We were given an appointment with our consultant for Monday 30th September to meet with him to agree on a date for booking our flights home. On Sunday night 29th September Leah started passing blood stained urine and I knew that we were in trouble. She was up to the toilet every hour during the night.

On Monday morning I was too scared to tell Leah that we needed to bring our overnight bags with us to the hospital – she was fixated on getting a date for going home.

Leah saw her consultant alright – he told her that her haemorrhagic cystitis was more than likely caused by BK polyoma virus. It’s an opportunistic infection that can occur post transplant and is very nasty and difficult to treat. Leah became very upset when she realised that she was being readmitted to hospital indefinitely.

We spent the whole day in Oncology Day Beds because there was no beds available on the Adolescent Ward. Eventually we were told that the only beds available were on the Bone Marrow Transplant Unit. Leah was given a choice between the room in which baby A had died or the horrible cubicle 4 in which she had started off – cubicle 4 it was. Leah was in a very distressed state.

On Wednesday evening 2nd October ’13 Leah was transferred to a room on the Adolescent Ward. This was a huge relief to us, as her daddy & younger sister (aged 9 years) were booked to visit that weekend and children are not allowed to visit patients on the Transplant Unit, due to the strict infection control regulations.

October ’13 was the month that Leah found the hardest of her entire illness. I write in more detail about some of these struggles in It Was Worse Than Chemotherapy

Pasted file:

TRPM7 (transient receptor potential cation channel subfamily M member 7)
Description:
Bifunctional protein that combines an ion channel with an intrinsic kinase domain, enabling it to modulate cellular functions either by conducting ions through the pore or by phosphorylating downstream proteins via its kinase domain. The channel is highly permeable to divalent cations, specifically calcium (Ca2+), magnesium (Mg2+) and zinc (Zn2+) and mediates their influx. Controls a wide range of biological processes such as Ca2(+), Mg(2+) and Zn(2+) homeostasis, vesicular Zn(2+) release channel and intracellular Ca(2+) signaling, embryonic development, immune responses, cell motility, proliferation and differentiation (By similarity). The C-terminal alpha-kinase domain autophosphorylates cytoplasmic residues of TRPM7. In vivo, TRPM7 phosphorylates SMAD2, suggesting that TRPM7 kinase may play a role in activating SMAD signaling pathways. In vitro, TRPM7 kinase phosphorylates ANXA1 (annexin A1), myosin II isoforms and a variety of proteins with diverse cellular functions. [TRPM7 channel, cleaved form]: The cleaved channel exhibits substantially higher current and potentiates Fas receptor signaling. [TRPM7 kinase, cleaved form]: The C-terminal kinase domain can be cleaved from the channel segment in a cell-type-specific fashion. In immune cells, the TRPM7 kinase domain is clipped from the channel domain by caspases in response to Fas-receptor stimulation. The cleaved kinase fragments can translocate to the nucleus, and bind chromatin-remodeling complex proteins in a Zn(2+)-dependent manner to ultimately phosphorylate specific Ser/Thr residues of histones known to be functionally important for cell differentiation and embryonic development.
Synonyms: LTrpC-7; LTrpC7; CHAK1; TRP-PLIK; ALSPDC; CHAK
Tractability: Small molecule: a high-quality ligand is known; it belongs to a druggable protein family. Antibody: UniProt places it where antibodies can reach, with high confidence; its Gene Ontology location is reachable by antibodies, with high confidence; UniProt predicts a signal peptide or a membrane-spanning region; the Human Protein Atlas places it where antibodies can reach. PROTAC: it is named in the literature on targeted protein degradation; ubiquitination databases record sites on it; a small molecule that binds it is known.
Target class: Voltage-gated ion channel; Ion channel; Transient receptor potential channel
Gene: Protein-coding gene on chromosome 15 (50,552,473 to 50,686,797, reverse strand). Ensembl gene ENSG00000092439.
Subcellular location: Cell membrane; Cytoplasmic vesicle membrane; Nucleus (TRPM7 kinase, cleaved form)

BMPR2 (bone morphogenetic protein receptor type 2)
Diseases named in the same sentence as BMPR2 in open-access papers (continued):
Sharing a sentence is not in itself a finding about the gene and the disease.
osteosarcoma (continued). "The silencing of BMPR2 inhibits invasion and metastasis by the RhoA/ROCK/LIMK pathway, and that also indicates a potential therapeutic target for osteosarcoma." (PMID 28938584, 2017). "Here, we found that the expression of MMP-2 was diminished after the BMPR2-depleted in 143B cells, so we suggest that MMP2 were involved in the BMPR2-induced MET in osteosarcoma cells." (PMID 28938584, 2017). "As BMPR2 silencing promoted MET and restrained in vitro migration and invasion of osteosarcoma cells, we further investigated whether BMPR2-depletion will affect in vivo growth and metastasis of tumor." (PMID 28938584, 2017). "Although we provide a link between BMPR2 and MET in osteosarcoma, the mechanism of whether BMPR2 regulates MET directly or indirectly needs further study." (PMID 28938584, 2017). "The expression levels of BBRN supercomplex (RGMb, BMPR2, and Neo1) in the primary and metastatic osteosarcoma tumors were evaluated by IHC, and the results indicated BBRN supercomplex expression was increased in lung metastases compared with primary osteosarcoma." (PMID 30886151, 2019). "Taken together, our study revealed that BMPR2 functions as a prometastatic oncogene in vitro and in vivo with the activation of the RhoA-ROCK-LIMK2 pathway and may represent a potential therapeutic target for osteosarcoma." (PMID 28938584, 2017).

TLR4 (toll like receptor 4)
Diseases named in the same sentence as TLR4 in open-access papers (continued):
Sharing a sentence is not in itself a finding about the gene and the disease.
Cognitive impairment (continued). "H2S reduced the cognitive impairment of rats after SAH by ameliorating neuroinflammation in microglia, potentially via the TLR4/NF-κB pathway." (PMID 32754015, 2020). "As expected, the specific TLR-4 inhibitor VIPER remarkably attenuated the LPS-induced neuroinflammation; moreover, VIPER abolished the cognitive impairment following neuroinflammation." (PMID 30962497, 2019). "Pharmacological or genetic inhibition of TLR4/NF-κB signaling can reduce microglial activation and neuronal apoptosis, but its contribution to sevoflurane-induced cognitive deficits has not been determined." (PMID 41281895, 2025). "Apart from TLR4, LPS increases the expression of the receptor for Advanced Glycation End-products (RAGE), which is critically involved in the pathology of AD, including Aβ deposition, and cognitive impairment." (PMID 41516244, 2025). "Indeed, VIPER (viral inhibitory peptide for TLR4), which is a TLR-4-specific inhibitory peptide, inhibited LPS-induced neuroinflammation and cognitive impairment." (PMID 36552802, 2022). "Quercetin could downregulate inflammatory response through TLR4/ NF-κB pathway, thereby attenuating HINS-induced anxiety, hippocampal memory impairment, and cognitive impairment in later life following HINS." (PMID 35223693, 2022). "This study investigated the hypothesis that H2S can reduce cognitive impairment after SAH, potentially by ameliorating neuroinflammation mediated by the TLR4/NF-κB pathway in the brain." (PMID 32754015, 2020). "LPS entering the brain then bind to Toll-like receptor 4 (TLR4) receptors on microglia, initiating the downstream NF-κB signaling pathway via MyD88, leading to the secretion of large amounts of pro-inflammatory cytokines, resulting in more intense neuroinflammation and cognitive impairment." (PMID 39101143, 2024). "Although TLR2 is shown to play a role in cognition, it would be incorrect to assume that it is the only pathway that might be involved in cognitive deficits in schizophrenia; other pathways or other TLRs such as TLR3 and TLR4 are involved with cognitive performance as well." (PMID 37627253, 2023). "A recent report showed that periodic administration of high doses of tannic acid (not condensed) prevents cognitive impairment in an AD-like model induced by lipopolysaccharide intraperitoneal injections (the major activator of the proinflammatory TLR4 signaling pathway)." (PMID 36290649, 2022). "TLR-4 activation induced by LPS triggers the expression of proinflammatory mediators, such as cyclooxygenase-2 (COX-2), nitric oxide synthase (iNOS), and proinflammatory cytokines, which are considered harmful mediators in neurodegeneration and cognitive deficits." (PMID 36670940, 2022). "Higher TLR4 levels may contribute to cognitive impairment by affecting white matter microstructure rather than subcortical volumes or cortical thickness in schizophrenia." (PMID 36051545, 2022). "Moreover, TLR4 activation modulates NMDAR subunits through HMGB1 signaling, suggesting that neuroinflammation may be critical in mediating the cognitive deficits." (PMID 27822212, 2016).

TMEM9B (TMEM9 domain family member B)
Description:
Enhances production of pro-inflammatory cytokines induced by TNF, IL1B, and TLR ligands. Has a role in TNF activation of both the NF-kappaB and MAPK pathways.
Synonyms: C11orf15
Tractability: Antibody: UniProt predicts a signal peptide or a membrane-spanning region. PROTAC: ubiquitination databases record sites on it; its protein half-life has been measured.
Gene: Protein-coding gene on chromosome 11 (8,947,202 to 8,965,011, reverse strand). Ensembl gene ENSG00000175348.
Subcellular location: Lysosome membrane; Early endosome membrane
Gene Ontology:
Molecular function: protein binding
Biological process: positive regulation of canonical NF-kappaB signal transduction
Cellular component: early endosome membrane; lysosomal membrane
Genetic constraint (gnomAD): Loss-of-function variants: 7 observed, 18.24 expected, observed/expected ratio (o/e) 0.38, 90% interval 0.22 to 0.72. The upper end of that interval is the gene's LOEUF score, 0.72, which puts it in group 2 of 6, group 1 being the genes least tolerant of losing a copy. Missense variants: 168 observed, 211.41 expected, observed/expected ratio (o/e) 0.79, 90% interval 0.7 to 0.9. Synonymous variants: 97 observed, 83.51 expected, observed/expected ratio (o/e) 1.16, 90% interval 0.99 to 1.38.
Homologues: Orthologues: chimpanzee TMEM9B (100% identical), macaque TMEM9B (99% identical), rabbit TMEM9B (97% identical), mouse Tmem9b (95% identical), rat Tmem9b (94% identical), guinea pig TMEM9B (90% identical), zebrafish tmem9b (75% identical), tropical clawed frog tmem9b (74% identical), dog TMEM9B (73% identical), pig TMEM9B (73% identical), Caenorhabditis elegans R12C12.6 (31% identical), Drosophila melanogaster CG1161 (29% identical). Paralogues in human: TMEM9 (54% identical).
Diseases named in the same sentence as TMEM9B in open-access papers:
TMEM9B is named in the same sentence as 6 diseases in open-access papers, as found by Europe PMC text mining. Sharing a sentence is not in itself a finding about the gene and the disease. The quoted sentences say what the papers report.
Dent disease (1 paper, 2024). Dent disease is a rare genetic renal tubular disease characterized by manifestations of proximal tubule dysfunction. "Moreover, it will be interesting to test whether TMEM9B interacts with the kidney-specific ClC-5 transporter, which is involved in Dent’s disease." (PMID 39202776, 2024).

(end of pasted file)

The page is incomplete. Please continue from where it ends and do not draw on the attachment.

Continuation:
I actually find it difficult to look at photos of Leah taken that month, knowing what she was going through.


Our youngest daughter’s birthday is on the 25th October. It broke my heart to have to tell my daughter that her Mummy probably wouldn’t be home in Ireland for her 10th birthday. Leah and I had been in Bristol since the 21st July. I had already missed her first day back at school and many other events in her life, that as her Mummy I didn’t want to miss.

So I decided to make the best that I could of our situation. While Horace sat with Leah, she and I set out to have fun in Bristol town centre. First we went to their amazing Primark store. She chose a Snowman jacket.


Then we had a pizza together. We followed that with her first ever trip to Build-A-Bear. When the sales assistant told her to hold the bear’s heart in her hand to make a wish, I could feel the tears sting my eyes. There was so much to wish for.

She called her bear Rainbow – I think it’s a cat actually.


Finally I took her to the Lone Star Candy Bar American sweet shop and gave her £10 to spend – she was ecstatic.


Leah absolutely loved having her younger sister and her dad over for the weekend.


This is what Leah posted on our private Facebook page around that time: